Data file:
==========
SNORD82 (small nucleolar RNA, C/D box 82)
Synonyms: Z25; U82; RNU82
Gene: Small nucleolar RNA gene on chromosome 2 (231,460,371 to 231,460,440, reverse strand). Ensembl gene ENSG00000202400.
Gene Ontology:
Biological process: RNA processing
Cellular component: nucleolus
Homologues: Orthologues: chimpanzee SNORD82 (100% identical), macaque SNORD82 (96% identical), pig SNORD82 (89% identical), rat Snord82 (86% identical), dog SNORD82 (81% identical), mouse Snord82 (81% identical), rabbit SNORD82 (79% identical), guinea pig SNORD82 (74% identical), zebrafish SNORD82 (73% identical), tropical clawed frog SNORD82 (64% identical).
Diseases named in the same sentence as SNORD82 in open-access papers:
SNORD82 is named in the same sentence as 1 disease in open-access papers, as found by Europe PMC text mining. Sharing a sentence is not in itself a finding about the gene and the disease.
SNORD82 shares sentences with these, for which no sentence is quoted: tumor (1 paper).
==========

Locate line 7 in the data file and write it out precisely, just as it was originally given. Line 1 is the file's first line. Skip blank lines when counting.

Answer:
Homologues: Orthologues: chimpanzee SNORD82 (100% identical), macaque SNORD82 (96% identical), pig SNORD82 (89% identical), rat Snord82 (86% identical), dog SNORD82 (81% identical), mouse Snord82 (81% identical), rabbit SNORD82 (79% identical), guinea pig SNORD82 (74% identical), zebrafish SNORD82 (73% identical), tropical clawed frog SNORD82 (64% identical).